7 Habits of The Highly Effective Engineer Part 3 -Begin with the End in Mind - Use the Scientific Method
by Paul Vickers, on Aug 3, 2021 12:39:53 PM
7 Habits of The Highly Effective Engineer Part3 -Begin with the End in Mind - Use the Scientific Method
In Steven Covey's 7 Habits of Highly Effective People, he talks about starting with the end in mind. When using engineering, this is using the Scientific Method. If I had to pick the greatest tool in my tool box, I'd have to pick the Scientific Method.
Now, you're all familiar with the Scientific Method:
Observe - from observation you form some Hypothesis on whether it could be this, or it could be that (in regards to an engineering or manufacturing issue).
I don't act on those hypotheses unless I've tested them and found some clever way that I can quickly and determine if my hypothesis is true or false.
I gather Data based on the tests or information and create some conclusions.
And then, I can repeat as needed. If the hypothesis is confirmed, what does that mean? Where do we go next?
If it passes, We can have some new hypotheses, new tests, new conclusions.
If its proven false, what can we do next?
After Your Hypothesis Has Passed or Failed
Remember what I said in the last habit, these are all related. If I find out that the hypothesis is false, what am I going to do next; fail fast. This is one of things that allows you to go fast is using the scientific method.
So is this some fancy thing? When did I learn this?
I think most of us learned this in junior high, high school, or early college. It isn't advanced knowledge or math. It is pretty basic.
Unfortunately as I've observed, most people seem to have forgotten about it. They don't use it. Then they are often wondering how come we aren't moving forward as fast as we want? Well, they've forgotten the basics, and the scientific method is one of the basics that has served me well over and over again in my career across many jobs.
You know, working without a hypothesis is slow and wasteful. You have all these people talking or acting without a hypothesis, and it becomes a bit of a struggle.
One of my many jobs, is that I was pretty good at problem solving and I've launched many a vehicle. I've either been on the launch team or sent to the plant after launch as they struggle with quality issues.
At almost every launch I would meet these people who sit out in their trailer, and meet these engineers who were sent out of town, put up with a desk in a trailer or temporary housing, spending all day pouring through the numbers. They spent every day just looking at numbers and looking at numbers.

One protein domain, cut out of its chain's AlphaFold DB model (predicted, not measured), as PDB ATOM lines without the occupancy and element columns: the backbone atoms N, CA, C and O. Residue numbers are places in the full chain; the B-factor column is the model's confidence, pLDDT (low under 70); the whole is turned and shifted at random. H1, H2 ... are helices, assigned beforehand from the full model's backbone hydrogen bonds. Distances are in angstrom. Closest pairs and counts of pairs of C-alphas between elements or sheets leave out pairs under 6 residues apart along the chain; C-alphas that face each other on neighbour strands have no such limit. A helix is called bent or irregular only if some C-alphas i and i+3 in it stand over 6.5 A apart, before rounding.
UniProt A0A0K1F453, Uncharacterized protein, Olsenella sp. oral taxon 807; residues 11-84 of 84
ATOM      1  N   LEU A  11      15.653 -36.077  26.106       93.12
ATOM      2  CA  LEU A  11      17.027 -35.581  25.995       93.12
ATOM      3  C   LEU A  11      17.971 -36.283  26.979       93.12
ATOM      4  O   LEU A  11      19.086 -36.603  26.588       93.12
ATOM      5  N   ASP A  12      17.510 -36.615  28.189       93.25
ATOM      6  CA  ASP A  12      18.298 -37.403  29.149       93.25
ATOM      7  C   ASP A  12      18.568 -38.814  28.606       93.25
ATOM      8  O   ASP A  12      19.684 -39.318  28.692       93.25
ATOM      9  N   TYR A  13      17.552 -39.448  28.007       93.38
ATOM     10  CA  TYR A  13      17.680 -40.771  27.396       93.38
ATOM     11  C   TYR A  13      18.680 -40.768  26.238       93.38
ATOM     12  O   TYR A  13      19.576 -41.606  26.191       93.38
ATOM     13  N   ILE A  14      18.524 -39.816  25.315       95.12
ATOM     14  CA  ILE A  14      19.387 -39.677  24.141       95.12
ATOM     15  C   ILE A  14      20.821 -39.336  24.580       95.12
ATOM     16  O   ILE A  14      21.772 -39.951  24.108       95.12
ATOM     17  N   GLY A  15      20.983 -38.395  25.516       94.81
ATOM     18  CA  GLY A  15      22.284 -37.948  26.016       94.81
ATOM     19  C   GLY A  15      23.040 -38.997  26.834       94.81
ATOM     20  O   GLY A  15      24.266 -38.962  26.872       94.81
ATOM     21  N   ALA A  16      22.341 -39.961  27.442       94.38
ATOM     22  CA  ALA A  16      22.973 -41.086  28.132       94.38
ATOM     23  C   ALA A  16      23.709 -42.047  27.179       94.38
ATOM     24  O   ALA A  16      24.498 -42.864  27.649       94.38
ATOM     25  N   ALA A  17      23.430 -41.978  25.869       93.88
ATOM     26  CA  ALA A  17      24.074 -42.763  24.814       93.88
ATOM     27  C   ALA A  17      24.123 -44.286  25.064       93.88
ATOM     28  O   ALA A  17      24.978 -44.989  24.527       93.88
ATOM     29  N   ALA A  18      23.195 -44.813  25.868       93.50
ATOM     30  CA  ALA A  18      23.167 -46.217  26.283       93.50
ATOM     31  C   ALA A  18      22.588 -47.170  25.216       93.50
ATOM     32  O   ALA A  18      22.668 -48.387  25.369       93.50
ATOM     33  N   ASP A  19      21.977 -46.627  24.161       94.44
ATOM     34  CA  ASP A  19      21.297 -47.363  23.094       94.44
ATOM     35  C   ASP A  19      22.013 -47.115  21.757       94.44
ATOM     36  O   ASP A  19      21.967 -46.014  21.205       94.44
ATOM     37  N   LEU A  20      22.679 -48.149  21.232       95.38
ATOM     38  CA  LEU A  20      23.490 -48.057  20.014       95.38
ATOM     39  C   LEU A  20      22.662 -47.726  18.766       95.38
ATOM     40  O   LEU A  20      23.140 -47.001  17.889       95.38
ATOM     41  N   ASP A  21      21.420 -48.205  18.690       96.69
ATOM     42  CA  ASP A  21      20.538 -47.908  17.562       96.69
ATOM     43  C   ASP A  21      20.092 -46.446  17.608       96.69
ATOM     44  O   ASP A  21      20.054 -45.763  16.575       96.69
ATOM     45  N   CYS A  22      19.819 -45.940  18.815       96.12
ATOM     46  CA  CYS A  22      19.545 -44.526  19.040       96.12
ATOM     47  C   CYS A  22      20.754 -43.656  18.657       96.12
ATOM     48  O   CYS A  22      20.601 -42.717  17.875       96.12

Every launch I would go over and introduce myself and ask, "what are you doing?"
The answer was of course, "Well, I'm looking. I have this problem, and I'm looking for an anomaly in the data."
"Okay, what is an anomaly? What is your hypothesis about what an anomaly is?"
Almost always, their hypothesis was, "I'm looking for something out of specification, because if everything is in spec, then the vehicle would be in spec. An anomaly is something that is out of spec."
Is that a fact? Well, it sounds plausible, but let's test. So I'd say, "Go find an out of spec situation that you think is going to cause the issue, and we'll take some data and have a look."
So this is typically would I find,
The X axis is the internal variable measurement we'd make on an in-process part that is out of spec, the Y axis is the measurement that we're trying to control, reduce variation, or shift the mean.
I would grab their data and measure the vehicles that I had the data on; measuring the output and plotting it. Is there a relationship between X and Y?
I don't think so. The data doesn't line up, and there clearly is no correlation (first chart - H0: Out of Spec Causes Problem). I think this hypothesis is proven to be false.
This really caused a lot of consternation and concern with people. It stood in stark contrast against their expectations.
I Don't Get It! How Could In-Spec Parts Be a Problem?!
Well, let's find out what is causal. So we'd look for other variables and the relationship between X and Y. About 80% of the variation in Y can be explained by variation in X. So the variation in Y is caused by something with X, so we have to do something with X.
Their issue occurs when the product is in spec!
They're holding onto their false hypothesis that in-spec is always good, and out of spec is always bad. This is a hypothesis that needs to be tested. It sounds plausible, but it needs to be tested.
That is a hypothesis that has been busted so many times.
The scientific method can be as simple as just recognizing what is a hypothesis and what is not. Once we have a hypothesis, we should test. So we should be very specific about what our hypothesis is, and get data on whether our hypothesis is true or false.
This allows you to get the right data at the right time to move really quickly through things. It's really simple; Ready, Aim, Fire, and not Ready, Fire. The Aim action is testing your hypothesis.
To see this done really well and a demonstration of the scientific method, I recommend you go watch Mythbusters. Go be a mythbuster. It's a great show where they test urban myths, folklore, and other commonly held beliefs.
It really teaches young people, non-scientists, non-engineers what the scientific method is. Go watch it, be a mythbuster. Although I must admit that whether they confirm or don't confirm the myth, there is always an explosion at the end!
(I don't recommend you cause any explosions, but it is very entertaining!)
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